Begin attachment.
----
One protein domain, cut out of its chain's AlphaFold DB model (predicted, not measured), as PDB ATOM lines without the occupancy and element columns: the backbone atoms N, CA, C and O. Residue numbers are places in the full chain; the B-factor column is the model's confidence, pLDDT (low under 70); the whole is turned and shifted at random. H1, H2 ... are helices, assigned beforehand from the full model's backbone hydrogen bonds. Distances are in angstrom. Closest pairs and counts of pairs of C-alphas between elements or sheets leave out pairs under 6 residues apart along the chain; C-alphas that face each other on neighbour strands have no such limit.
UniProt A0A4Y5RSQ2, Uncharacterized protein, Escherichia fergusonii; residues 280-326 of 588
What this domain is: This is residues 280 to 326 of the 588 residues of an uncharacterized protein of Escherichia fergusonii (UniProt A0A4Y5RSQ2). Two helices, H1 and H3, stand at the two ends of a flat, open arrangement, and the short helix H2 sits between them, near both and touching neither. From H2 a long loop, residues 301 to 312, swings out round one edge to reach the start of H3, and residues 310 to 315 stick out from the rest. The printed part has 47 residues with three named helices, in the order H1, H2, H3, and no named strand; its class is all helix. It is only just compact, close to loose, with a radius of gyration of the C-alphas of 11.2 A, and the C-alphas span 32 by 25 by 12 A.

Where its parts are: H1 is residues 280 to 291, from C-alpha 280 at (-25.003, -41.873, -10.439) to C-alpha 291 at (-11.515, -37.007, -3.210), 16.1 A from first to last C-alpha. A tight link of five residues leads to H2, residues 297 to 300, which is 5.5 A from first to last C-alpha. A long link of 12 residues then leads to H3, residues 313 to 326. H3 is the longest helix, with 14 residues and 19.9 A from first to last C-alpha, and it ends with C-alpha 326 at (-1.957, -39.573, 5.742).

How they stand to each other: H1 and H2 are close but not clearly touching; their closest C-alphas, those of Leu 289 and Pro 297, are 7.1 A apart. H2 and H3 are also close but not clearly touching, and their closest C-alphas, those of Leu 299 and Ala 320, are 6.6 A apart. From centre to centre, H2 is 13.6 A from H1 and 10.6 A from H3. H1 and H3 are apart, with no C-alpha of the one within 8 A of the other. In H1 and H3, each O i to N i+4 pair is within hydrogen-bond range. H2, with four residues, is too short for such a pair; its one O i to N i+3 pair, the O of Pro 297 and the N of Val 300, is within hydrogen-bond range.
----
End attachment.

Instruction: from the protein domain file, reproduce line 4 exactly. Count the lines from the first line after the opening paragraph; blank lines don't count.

How they stand to each other: H1 and H2 are close but not clearly touching; their closest C-alphas, those of Leu 289 and Pro 297, are 7.1 A apart. H2 and H3 are also close but not clearly touching, and their closest C-alphas, those of Leu 299 and Ala 320, are 6.6 A apart. From centre to centre, H2 is 13.6 A from H1 and 10.6 A from H3. H1 and H3 are apart, with no C-alpha of the one within 8 A of the other. In H1 and H3, each O i to N i+4 pair is within hydrogen-bond range. H2, with four residues, is too short for such a pair; its one O i to N i+3 pair, the O of Pro 297 and the N of Val 300, is within hydrogen-bond range.